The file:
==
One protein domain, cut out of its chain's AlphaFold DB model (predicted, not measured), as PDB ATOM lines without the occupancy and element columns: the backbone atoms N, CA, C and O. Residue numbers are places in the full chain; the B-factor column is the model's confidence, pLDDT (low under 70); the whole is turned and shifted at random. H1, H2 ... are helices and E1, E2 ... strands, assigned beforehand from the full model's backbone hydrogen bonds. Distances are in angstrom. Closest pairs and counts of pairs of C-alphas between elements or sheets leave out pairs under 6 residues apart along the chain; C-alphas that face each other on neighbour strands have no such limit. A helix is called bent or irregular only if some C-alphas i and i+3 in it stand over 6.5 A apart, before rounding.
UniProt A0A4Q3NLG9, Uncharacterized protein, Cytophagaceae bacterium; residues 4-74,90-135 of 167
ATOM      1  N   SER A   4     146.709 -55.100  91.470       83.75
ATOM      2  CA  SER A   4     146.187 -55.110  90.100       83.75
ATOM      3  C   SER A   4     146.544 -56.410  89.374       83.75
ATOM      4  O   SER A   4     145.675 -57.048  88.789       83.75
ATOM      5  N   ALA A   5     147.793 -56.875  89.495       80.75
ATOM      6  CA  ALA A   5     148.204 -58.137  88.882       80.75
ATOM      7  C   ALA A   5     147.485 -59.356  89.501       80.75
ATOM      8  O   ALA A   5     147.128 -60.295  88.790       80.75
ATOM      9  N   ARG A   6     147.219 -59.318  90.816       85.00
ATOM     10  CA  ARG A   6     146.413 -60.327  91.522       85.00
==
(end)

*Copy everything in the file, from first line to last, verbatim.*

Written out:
One protein domain, cut out of its chain's AlphaFold DB model (predicted, not measured), as PDB ATOM lines without the occupancy and element columns: the backbone atoms N, CA, C and O. Residue numbers are places in the full chain; the B-factor column is the model's confidence, pLDDT (low under 70); the whole is turned and shifted at random. H1, H2 ... are helices and E1, E2 ... strands, assigned beforehand from the full model's backbone hydrogen bonds. Distances are in angstrom. Closest pairs and counts of pairs of C-alphas between elements or sheets leave out pairs under 6 residues apart along the chain; C-alphas that face each other on neighbour strands have no such limit. A helix is called bent or irregular only if some C-alphas i and i+3 in it stand over 6.5 A apart, before rounding.
UniProt A0A4Q3NLG9, Uncharacterized protein, Cytophagaceae bacterium; residues 4-74,90-135 of 167
ATOM      1  N   SER A   4     146.709 -55.100  91.470       83.75
ATOM      2  CA  SER A   4     146.187 -55.110  90.100       83.75
ATOM      3  C   SER A   4     146.544 -56.410  89.374       83.75
ATOM      4  O   SER A   4     145.675 -57.048  88.789       83.75
ATOM      5  N   ALA A   5     147.793 -56.875  89.495       80.75
ATOM      6  CA  ALA A   5     148.204 -58.137  88.882       80.75
ATOM      7  C   ALA A   5     147.485 -59.356  89.501       80.75
ATOM      8  O   ALA A   5     147.128 -60.295  88.790       80.75
ATOM      9  N   ARG A   6     147.219 -59.318  90.816       85.00
ATOM     10  CA  ARG A   6     146.413 -60.327  91.522       85.00